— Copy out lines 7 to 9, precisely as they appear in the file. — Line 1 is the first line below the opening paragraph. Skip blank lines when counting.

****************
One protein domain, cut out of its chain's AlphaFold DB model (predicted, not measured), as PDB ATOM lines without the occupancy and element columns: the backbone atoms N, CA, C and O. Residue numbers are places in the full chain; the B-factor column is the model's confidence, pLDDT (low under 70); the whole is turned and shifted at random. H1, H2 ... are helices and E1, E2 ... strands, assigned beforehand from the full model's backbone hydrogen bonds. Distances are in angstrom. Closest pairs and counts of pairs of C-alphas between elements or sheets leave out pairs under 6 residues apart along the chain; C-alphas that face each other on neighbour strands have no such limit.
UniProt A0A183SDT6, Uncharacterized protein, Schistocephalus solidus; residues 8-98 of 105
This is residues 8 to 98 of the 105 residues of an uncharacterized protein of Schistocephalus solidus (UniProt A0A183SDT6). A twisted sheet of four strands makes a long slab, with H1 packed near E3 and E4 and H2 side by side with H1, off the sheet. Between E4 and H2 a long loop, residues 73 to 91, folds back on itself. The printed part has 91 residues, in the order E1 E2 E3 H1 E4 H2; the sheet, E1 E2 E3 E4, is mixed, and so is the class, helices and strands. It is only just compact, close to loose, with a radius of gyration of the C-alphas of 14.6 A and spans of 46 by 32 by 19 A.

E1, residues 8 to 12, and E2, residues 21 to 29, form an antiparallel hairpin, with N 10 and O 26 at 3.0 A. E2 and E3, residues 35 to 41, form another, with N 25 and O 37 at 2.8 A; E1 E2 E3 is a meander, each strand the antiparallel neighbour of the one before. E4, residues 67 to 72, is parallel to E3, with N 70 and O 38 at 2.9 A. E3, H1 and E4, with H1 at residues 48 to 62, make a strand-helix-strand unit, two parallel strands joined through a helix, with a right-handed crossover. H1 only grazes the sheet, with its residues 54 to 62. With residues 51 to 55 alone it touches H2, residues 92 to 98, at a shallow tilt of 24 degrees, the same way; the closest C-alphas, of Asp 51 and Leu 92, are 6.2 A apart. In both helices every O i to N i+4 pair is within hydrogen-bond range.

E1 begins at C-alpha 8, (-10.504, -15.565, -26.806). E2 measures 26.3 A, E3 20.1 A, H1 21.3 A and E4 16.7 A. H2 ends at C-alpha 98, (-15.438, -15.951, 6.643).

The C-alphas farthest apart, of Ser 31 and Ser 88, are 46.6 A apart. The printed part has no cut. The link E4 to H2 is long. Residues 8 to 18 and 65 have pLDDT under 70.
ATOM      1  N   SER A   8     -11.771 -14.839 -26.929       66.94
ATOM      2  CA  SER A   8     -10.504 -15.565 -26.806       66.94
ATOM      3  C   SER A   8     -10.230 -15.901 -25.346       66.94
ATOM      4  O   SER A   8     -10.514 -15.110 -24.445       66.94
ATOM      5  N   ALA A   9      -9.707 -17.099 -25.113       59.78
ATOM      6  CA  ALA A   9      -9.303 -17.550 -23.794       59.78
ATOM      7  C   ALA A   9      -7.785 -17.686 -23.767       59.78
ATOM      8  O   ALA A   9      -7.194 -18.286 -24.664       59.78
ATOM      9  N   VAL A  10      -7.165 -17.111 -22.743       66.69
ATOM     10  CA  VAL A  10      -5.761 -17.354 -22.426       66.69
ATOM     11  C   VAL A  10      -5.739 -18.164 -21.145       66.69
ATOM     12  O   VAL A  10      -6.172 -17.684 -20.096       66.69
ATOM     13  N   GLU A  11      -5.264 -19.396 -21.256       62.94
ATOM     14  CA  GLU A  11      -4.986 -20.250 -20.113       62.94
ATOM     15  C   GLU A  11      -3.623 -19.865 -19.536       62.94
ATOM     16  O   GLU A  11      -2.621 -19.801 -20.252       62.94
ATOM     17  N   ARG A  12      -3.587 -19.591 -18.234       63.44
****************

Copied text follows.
ATOM      2  CA  SER A   8     -10.504 -15.565 -26.806       66.94
ATOM      3  C   SER A   8     -10.230 -15.901 -25.346       66.94
ATOM      4  O   SER A   8     -10.514 -15.110 -24.445       66.94